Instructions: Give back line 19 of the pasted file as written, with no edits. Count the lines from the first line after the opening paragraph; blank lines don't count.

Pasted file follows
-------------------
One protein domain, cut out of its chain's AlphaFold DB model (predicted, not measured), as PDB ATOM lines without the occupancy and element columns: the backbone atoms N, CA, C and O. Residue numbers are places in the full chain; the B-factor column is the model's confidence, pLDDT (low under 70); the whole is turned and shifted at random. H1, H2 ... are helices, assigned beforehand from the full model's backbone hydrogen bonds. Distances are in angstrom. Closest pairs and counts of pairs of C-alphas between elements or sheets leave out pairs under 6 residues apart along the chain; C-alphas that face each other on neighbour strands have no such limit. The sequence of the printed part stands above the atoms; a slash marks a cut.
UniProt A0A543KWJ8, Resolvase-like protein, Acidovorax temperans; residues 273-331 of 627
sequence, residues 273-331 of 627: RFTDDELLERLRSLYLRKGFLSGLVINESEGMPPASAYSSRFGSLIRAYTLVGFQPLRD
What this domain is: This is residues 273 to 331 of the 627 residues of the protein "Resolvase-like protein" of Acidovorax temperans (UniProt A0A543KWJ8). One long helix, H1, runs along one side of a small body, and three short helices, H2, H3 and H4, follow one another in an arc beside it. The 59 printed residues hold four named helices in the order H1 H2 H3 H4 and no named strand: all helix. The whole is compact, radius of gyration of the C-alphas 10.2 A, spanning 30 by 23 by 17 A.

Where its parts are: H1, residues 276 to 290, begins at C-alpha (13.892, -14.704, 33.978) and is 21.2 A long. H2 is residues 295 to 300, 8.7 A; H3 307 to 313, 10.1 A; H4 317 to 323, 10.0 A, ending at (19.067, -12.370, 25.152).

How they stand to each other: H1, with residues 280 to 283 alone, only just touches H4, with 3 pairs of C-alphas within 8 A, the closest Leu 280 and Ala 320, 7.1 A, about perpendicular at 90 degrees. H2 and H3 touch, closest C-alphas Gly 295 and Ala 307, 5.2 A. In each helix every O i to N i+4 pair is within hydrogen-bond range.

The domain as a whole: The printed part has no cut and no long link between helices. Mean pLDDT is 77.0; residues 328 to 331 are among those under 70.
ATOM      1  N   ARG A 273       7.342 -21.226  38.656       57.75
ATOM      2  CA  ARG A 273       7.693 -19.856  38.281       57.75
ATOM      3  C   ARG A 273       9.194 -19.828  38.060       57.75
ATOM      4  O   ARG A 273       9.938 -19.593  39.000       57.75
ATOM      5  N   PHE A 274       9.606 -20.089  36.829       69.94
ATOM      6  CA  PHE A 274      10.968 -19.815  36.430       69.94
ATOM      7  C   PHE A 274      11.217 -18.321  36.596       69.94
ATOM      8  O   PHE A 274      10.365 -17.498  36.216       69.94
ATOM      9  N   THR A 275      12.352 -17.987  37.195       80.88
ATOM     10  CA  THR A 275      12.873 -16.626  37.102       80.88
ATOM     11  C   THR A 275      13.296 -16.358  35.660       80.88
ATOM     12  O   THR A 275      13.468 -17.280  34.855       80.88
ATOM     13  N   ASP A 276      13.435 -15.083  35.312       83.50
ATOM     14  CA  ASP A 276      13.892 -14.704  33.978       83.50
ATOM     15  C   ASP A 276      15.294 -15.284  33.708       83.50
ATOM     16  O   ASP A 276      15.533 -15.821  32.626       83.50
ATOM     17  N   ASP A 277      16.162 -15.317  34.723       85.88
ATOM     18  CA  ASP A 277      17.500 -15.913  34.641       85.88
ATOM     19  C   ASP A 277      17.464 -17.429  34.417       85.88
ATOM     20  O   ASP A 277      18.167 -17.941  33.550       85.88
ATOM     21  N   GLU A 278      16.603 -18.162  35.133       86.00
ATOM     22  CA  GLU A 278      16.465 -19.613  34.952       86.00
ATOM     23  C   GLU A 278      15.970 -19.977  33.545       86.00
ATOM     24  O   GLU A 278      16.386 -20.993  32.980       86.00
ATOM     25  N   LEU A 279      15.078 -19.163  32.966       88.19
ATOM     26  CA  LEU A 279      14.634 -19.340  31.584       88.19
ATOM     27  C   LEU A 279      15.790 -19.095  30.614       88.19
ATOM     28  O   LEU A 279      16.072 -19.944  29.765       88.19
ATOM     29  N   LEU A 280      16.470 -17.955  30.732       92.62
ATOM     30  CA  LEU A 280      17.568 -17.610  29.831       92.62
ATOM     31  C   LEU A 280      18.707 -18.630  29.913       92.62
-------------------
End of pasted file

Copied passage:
ATOM     13  N   ASP A 276      13.435 -15.083  35.312       83.50